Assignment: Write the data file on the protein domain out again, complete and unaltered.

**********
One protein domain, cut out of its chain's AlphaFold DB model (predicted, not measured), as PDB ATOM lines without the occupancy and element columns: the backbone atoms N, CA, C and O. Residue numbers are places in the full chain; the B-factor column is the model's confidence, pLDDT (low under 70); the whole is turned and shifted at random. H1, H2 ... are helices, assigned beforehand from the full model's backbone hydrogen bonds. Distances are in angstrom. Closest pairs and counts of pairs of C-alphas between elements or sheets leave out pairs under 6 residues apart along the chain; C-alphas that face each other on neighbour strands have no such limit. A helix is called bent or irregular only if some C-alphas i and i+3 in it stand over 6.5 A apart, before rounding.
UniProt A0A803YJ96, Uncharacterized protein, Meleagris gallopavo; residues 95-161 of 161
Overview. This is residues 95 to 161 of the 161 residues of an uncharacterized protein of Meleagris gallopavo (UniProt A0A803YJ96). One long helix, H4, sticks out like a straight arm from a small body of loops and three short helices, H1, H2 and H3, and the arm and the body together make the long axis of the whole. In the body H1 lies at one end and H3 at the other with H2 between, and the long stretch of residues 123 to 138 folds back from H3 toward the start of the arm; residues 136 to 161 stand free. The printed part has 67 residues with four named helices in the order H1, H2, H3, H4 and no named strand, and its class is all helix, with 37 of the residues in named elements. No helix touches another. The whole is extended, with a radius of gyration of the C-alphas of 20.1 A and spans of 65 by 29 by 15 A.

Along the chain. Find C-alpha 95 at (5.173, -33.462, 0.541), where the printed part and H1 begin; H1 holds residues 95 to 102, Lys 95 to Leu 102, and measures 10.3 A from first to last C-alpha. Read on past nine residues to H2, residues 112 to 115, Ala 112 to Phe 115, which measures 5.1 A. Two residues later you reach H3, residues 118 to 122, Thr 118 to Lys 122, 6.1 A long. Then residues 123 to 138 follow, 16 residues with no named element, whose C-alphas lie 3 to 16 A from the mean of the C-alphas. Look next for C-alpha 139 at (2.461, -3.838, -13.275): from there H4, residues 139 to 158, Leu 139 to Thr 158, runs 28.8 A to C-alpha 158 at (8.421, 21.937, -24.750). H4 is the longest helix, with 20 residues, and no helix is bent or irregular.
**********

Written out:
One protein domain, cut out of its chain's AlphaFold DB model (predicted, not measured), as PDB ATOM lines without the occupancy and element columns: the backbone atoms N, CA, C and O. Residue numbers are places in the full chain; the B-factor column is the model's confidence, pLDDT (low under 70); the whole is turned and shifted at random. H1, H2 ... are helices, assigned beforehand from the full model's backbone hydrogen bonds. Distances are in angstrom. Closest pairs and counts of pairs of C-alphas between elements or sheets leave out pairs under 6 residues apart along the chain; C-alphas that face each other on neighbour strands have no such limit. A helix is called bent or irregular only if some C-alphas i and i+3 in it stand over 6.5 A apart, before rounding.
UniProt A0A803YJ96, Uncharacterized protein, Meleagris gallopavo; residues 95-161 of 161
Overview. This is residues 95 to 161 of the 161 residues of an uncharacterized protein of Meleagris gallopavo (UniProt A0A803YJ96). One long helix, H4, sticks out like a straight arm from a small body of loops and three short helices, H1, H2 and H3, and the arm and the body together make the long axis of the whole. In the body H1 lies at one end and H3 at the other with H2 between, and the long stretch of residues 123 to 138 folds back from H3 toward the start of the arm; residues 136 to 161 stand free. The printed part has 67 residues with four named helices in the order H1, H2, H3, H4 and no named strand, and its class is all helix, with 37 of the residues in named elements. No helix touches another. The whole is extended, with a radius of gyration of the C-alphas of 20.1 A and spans of 65 by 29 by 15 A.

Along the chain. Find C-alpha 95 at (5.173, -33.462, 0.541), where the printed part and H1 begin; H1 holds residues 95 to 102, Lys 95 to Leu 102, and measures 10.3 A from first to last C-alpha. Read on past nine residues to H2, residues 112 to 115, Ala 112 to Phe 115, which measures 5.1 A. Two residues later you reach H3, residues 118 to 122, Thr 118 to Lys 122, 6.1 A long. Then residues 123 to 138 follow, 16 residues with no named element, whose C-alphas lie 3 to 16 A from the mean of the C-alphas. Look next for C-alpha 139 at (2.461, -3.838, -13.275): from there H4, residues 139 to 158, Leu 139 to Thr 158, runs 28.8 A to C-alpha 158 at (8.421, 21.937, -24.750). H4 is the longest helix, with 20 residues, and no helix is bent or irregular.